Village Considering Measure Holding Bus Companies Liable for Abandoning Migrants

By Jeremy Coumbes on January 22, 2024 at 12:00pm

The Village of South Jacksonville is contemplating an ordinance that would hold transportation companies accountable if they drop off migrants without prior notice.

South Jacksonville Chief of Police Eric Hansell spoke with the Village Board of Trustees during their committee of the whole meeting on Thursday about the potential issue.

Hansell says after seeing other communities farther north enacting ordinances after migrants had been abandoned with no warning or plan when they got there, he felt the village needs to be proactive before it happens locally.

What our ordinance would do is hold the transportation responsible for the people that they are dropping off. It doesn’t prohibit it, but what it does do is requires them to fill out an application, about five days prior to arrival, explaining what they are doing and what resources and what location these people are being dropped off at.

So they are not being abandoned at Love’s Truck Stop when it’s negative four degrees out. Again we don’t have a problem with anybody coming here. What we have a problem with is abandoning a human being at a location that they are not familiar with no resources as far as food, shelter or basic sanitary needs.”

Hansell says the main issue is not having enough ready services able to handle the intake of a busload of people at one time who may also have a language barrier that would delay aiding them that much more.

He says the transportation companies should be held accountable for not having a plan in place. “Because where do I go with somebody like that if we got twenty or thirty people who were dropped off from a bus? I don’t have the resources, I don’t have housing, I don’t have food. It just requires [the company], it makes them liable for where they are going to go. Have a plan in place and we are totally okay with it if that is the case.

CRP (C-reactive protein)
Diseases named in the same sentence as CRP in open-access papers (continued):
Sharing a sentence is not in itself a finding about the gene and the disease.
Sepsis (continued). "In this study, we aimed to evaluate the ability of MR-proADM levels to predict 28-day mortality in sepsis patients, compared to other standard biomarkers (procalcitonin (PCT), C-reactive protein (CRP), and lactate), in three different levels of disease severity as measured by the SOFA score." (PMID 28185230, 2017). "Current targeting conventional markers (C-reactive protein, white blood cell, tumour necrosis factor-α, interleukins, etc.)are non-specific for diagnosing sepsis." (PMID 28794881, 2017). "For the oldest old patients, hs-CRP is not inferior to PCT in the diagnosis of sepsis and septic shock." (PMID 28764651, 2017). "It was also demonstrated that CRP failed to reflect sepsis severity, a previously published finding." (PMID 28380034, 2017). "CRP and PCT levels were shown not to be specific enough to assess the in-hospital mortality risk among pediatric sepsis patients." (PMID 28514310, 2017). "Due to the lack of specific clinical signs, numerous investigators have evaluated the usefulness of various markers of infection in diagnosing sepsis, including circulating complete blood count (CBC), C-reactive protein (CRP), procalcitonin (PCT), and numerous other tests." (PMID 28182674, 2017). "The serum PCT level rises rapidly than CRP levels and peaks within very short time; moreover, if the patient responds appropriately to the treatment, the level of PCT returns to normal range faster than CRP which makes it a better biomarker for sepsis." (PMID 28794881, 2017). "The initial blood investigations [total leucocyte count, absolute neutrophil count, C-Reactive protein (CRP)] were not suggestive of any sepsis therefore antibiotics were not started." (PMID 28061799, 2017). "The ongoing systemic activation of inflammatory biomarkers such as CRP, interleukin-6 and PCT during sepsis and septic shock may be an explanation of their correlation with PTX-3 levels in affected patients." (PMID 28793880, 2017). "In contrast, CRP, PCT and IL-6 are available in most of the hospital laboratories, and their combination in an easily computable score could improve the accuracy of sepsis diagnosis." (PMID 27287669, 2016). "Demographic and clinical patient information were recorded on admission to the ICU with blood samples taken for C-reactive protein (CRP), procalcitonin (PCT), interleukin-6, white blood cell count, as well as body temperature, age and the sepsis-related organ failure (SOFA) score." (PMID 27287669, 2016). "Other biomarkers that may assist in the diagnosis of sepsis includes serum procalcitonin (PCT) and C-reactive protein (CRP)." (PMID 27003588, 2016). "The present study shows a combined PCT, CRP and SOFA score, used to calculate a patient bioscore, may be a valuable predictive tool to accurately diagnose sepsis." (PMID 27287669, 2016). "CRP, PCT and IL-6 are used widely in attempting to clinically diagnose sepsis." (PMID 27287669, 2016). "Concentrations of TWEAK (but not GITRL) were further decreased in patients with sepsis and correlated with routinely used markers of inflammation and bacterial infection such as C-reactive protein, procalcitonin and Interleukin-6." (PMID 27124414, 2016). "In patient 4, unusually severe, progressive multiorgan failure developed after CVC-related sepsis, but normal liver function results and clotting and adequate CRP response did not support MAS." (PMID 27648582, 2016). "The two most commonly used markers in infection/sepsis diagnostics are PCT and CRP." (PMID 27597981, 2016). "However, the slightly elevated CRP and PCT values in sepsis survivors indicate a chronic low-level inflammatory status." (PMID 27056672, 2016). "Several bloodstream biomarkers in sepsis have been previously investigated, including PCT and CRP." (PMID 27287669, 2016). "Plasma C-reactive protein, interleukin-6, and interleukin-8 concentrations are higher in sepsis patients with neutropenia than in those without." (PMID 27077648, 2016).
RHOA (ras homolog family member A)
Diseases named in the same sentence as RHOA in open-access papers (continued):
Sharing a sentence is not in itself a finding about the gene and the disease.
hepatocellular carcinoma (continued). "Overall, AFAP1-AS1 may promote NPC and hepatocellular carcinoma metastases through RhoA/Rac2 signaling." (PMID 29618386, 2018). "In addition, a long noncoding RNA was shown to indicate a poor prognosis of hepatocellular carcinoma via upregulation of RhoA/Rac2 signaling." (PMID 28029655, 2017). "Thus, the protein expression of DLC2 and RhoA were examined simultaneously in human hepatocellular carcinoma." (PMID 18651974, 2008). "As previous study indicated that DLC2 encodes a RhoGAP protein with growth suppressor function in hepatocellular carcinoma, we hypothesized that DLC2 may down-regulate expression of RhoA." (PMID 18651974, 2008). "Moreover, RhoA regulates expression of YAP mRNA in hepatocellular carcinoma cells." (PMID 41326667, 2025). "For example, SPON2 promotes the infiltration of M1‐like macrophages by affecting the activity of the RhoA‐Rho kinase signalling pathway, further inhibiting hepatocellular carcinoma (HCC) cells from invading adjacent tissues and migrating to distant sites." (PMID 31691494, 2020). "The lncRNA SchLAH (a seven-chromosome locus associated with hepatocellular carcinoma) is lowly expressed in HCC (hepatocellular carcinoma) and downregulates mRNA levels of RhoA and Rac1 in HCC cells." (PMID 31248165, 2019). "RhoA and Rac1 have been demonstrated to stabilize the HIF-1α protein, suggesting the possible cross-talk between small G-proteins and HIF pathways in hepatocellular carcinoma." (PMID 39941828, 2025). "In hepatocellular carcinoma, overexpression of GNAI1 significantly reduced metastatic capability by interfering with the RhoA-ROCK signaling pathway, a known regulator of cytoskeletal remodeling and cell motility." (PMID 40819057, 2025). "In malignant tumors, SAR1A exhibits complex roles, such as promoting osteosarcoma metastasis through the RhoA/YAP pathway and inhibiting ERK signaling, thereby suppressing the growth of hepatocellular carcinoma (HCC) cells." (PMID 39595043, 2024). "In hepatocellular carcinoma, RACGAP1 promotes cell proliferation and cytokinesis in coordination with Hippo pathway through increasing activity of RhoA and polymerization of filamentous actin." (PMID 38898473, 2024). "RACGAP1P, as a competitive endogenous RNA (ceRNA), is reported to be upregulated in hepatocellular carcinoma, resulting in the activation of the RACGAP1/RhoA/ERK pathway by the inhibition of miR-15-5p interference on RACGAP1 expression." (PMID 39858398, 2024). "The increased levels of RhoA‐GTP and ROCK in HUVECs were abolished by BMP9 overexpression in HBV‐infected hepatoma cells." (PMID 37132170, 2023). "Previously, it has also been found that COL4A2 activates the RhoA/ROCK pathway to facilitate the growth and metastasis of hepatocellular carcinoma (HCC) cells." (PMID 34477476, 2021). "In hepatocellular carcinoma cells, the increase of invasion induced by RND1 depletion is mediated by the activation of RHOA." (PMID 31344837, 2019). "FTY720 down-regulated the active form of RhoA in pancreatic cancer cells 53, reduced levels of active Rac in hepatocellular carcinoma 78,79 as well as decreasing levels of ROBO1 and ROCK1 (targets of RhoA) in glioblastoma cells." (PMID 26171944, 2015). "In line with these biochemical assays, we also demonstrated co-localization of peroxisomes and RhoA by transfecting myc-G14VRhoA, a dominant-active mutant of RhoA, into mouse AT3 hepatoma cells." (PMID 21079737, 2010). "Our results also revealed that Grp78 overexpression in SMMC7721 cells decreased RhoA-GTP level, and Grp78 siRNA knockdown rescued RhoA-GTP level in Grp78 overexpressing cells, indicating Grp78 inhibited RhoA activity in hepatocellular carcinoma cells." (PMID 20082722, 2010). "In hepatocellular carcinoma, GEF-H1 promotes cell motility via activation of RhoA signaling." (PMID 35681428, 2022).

The motor carrier could be fined up to twenty-five hundred dollars and the bus could be impounded. That’s what we are looking at right now, things like that.”

The draft ordinance is modeled after similar measures being considered or passed in northern Illinois nearer to where thousands of migrants have already been dropped off with no warning by buses in the Chicago area.

The ordinance is currently under review by Village Attorney Rob Cross and could be acted upon at the next regular meeting in February depending on the advice of council.

Hansel says the ordinance is not about keeping people out of town, it’s aimed at trying to keep people safe. “It’s not you can’t come here, we welcome everybody. It is you can’t bring people into town and abandon them and leave them behind with nothing.

That’s what we’re against, it’s not immigration, it’s not people coming into town, it’s the abandoning of people with no resources and leaving them behind, we don’t do that. We have laws that prohibit you from abandoning an animal out in public and why wouldn’t we have something that protects a human being?”

A similar measure proposed in Cass County by the county board was recently tabled after both the Cass County Sheriff and State’s Attorney raised concerns saying that no migrants had been dropped off in Cass County from another state.

Hansell said during Thursday’s meeting that with the village’s close proximity to the interstate, some measure of protection from people being abandoned should be put in place.